The last thing we have to do is call ReactDOM and tell it to render the component. What this command does is tell ReactDOM (which knows how to work with the DOM, see below) to render the component and put it in the div with id of app.

ReactDOM.render(<HelloComponent />, document.querySelector('#app'))

Script Tags

You may have noticed the three script tags in the React app. These are where the magic happens. Let’s go through what each one does.

React

The first script tag is the react.js script:

<script src="https://cdnjs.cloudflare.com/ajax/libs/react/0.14.7/react.js"></script>

This script is getting the actual react.js library. It makes the React variable available to us so we can callReact.createClass.

React DOM

The next script tag is the react-dom.js script:

<script src="https://cdnjs.cloudflare.com/ajax/libs/react/0.14.7/react-dom.js"></script>

This script is getting a library called React DOM. If you have worked with HTML, you might know what the DOM (Document Object Model) is. It is the structure that holds all the information about how to take the HTML on your page and display it.

Babel

The final script tag is the babel.js script:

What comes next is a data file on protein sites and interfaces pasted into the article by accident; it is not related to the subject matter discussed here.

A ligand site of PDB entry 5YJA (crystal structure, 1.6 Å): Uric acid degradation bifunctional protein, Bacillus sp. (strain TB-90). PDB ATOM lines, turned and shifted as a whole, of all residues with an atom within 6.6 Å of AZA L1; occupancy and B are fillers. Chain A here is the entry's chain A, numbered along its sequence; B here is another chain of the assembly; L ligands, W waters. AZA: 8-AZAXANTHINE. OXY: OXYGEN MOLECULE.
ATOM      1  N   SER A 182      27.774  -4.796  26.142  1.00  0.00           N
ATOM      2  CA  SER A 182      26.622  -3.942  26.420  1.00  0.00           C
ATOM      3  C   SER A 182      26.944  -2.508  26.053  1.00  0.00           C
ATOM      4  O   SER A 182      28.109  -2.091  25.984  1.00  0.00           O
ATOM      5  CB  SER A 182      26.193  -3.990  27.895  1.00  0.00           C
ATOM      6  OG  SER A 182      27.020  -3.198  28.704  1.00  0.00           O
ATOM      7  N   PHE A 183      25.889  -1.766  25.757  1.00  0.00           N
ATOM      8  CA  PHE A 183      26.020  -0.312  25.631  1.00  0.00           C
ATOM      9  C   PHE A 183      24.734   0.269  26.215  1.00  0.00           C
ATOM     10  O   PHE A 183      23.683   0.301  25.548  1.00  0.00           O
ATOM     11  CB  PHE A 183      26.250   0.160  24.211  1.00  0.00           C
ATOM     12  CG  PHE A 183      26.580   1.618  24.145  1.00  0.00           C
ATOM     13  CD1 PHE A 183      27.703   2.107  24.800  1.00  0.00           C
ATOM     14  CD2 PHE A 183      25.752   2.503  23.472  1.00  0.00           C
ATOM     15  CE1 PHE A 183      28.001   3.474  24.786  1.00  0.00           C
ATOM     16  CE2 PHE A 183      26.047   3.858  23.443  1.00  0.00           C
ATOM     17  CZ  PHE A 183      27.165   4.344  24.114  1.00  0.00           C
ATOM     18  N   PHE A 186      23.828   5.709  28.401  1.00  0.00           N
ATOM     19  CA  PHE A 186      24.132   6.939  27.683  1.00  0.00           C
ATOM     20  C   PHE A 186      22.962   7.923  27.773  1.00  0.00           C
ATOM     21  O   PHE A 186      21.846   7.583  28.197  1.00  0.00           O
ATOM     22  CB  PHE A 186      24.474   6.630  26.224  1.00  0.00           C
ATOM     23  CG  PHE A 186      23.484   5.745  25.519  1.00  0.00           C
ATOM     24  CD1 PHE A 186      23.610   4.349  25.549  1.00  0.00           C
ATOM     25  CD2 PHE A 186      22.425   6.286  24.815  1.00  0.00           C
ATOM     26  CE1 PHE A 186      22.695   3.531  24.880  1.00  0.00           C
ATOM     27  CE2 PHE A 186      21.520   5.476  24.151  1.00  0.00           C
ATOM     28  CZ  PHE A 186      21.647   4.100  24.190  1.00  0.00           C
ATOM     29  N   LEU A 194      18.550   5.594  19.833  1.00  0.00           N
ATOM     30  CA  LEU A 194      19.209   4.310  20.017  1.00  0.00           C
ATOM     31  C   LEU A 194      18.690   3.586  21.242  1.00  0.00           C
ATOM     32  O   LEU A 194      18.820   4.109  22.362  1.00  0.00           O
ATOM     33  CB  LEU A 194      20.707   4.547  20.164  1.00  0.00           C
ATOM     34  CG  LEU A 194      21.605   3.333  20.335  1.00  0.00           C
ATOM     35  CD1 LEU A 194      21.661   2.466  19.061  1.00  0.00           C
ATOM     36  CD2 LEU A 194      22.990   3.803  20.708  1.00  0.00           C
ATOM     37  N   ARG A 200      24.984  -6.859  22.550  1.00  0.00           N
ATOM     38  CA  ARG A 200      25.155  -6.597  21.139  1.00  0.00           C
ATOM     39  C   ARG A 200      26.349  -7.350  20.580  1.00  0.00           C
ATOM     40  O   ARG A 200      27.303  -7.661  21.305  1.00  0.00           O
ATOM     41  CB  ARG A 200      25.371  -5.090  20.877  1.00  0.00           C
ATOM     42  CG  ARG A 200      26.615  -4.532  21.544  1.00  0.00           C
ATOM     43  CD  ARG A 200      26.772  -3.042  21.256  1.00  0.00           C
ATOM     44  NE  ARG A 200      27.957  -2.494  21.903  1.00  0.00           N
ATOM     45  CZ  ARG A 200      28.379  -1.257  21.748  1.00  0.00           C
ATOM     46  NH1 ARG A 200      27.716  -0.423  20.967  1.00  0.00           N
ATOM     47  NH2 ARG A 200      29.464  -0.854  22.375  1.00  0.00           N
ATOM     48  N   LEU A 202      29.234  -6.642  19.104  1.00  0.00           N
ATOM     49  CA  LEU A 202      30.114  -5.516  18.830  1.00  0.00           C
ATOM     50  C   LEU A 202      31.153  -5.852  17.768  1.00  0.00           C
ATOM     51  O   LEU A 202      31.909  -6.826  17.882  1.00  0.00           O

<script src="https://cdnjs.cloudflare.com/ajax/libs/babel-core/5.8.23/browser.min.js"></script>

This script parses something called JSX. In the javascript code we wrote, we returned <h1>Hello, World!</h1> which looks a lot like HTML, but it’s actually JSX. the <HelloComponent /> is another example of JSX. It’s meant to look and feel like HTML, but what Babel will do is convert that JSX into javascript the will call document.createElement. The nice thing is that you don’t really need to worry about how this works or what is happening to get started with React, so let’s leave it at this.

Conclusion

This is just an introduction to React and an explanation of all the pieces. If you want to learn more, try taking the code at the top and adding pieces and removing pieces. Don’t be afraid to break it. Just try things out. Try adding more to the JSX. Then, start looking for some tutorials that go beyond the super simple basics I have written here. This is a great tutorial for learning React. Good luck!


About Me

I am a cofounder at a company called Arthur, a membership for women to discover the best emerging designers. We are built on Universal React, Redux, Node, Express, and MongoDB. Interested in learning more? Get in Touch!